Counterpoint

For another view, read the companion article: Why Warhammer should have stayed.

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11 comments on “Why Warhammer had to go

  1. imperialrebelork
    September 18, 2016

    A good read mate. I was probably one of the very few who was just starting to get into it when they took it away. I was bitterly disappointed as I had some grand plans for conversions. I managed to pick up some Bretonnians, flagellants and empire before it was all extinct.

    • davekay
      September 18, 2016

      The only consolation is that at least it happened before you could get in too deep!

      • imperialrebelork
        September 19, 2016

        That’s looking at it very positively hehe. Thanks man.

    • Ann
      January 30, 2017

      I almost got into lizardmen about 18 months before it went away. The thing that dissuaded me, despite really liking the mini’s, was at the time there wasn’t much interest in Fantasy, and the couple of players, who played on a regular basis, fielded totally unpainted armies, which they weren’t ever going to paint, so I stuck with 40K.

      • imperialrebelork
        January 30, 2017

        I rarely play so for me it’s all about the conversions and model making. I’m also, often, behind the times haha.

  2. Azazel
    September 18, 2016

    While I agree with your first posit, I think the biggest sales issue was simply that of price. Naturally, 40k was always going to outsell fantasy, but as the prices for 40k increased while the models per box continued to shrink, the need for price and model parity between the two games eventually sunk WHFB.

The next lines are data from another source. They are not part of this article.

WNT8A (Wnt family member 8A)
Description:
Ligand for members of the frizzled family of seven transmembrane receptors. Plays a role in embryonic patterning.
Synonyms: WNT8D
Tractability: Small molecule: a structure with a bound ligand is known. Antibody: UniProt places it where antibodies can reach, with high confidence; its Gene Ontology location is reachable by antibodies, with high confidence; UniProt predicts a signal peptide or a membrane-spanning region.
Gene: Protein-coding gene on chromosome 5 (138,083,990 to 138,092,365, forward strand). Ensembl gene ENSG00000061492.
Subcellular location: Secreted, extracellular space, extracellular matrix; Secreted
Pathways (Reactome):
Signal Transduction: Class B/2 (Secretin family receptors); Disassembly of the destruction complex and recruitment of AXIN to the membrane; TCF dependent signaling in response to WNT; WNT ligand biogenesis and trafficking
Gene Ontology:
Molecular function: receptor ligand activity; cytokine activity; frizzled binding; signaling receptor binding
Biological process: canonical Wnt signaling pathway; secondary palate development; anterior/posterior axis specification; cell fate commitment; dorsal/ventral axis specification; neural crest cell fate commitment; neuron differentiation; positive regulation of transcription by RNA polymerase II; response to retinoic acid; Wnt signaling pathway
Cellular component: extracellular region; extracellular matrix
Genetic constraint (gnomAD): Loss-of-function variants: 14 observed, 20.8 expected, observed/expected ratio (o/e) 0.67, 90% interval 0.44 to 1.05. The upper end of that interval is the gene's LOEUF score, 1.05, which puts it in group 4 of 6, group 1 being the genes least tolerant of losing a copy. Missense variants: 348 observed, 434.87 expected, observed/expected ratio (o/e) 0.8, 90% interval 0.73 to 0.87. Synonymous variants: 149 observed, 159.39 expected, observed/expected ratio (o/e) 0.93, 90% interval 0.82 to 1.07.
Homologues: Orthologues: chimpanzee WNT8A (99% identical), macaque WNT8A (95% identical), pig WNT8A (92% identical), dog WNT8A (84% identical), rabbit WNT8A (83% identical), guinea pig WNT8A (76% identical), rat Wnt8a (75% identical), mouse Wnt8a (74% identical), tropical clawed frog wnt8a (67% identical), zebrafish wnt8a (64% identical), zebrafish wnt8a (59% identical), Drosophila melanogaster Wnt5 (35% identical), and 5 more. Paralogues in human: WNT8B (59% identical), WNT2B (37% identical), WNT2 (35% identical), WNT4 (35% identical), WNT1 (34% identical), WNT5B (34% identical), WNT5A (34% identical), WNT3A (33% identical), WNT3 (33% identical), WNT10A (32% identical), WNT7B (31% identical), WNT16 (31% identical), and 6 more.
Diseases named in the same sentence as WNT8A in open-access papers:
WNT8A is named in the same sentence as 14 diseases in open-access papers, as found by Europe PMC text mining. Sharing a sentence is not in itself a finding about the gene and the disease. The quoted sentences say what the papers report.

On the other two, I actually disagree. It was only when the prices went to insanotown that the generic nature of the models – which is otherwise a strength of sorts – became a hinderance as you could buy more from elsewhere for less. The AoS focus is on 40k-sized units, and of course they encourage you to go big, but a unit of normal-sized infantry was never going to be a thing in a game of big blocks of infantry and cavalry, while it can work in AoS’ skirmish setting. Especially with the base sizes bumped up from 20mm or 25mm squares to 32mm rounds. (Fyreslayers say “Hi”)

    There was plenty of space and scope in the background for changes and additions, especially given that the majority of the game was centred on a small chunk of Western Europe with not much more than lip service given to the Americas, West Asia, North Africa or even the British Isles. Never mind SE Asia or Oceana.